- Democrats running for governor have a long history of political donations. In the second of a three-part BDN Maine Focus series, we have examined how much money the candidates have personally given to political causes dating back to the 1990s, and what their leadership PACs spent since 2008.
- A proposal to geographically balance signatures collected for Maine referendums stalled on Tuesday. Now, people looking to get referendums on the ballot must gather a number of signatures from Maine that is voters equal to or greater than 10 percent or more of the votes cast for governor. A majority of Democrats in the Maine House of Representatives voted against a bill on Tuesday that would make proponents gather them by congressional district.
A huge life decision, done
My 13-year-old is counting the minutes until he’s eligible for his driver’s license and like I did when I was his age, feasting on dreams of what his first car will be and constantly informing his parents of his choices.
This all started a year or two ago with a Rolls Royce and has cycled through Range Rovers, Ferraris and Lamborghinis. He can tell you the 0-60 times all those cars are capable of, but he’s realized they’re impractical. Now he’s all about a Ford Mustang. We even took him to a Ford dealership Sunday so he could see one up close.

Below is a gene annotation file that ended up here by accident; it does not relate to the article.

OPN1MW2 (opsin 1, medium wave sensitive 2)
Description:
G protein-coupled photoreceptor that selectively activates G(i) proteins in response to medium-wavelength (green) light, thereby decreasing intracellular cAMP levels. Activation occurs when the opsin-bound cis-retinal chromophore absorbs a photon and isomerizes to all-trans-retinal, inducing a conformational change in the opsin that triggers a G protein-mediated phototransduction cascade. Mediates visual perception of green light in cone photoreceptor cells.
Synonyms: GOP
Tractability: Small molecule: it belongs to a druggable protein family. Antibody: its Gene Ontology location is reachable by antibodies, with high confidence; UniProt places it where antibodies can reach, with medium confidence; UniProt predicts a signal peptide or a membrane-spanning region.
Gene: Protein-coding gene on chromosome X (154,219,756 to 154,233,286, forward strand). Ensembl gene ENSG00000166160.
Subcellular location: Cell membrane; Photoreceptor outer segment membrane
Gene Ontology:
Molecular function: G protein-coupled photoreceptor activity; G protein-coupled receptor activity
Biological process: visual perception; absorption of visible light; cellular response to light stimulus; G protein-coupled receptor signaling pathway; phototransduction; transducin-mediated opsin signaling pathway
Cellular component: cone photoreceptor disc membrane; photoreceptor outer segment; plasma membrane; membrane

“I used to want a super-expensive supercar but a new Mustang is only like $30,000 or $40,000. And I don’t need a car that goes 200 miles per hour and besides, the Mustang will do 160. I’d want a newer one though because I want something reliable.”
I haven’t told him yet that my first car was a beat-up old Ford Ranger I paid $500 for and bodged together for three years. Sorry kiddo, but this is your soundtrack and this probably isn’t. — Christopher Cousins
Today’s Daily Brief was written by Christopher Cousins, Michael Shepherd and Robert Long. If you’re reading this on the BDN’s website or were forwarded it, click here to get Maine’s only newsletter on state politics via email on weekday mornings.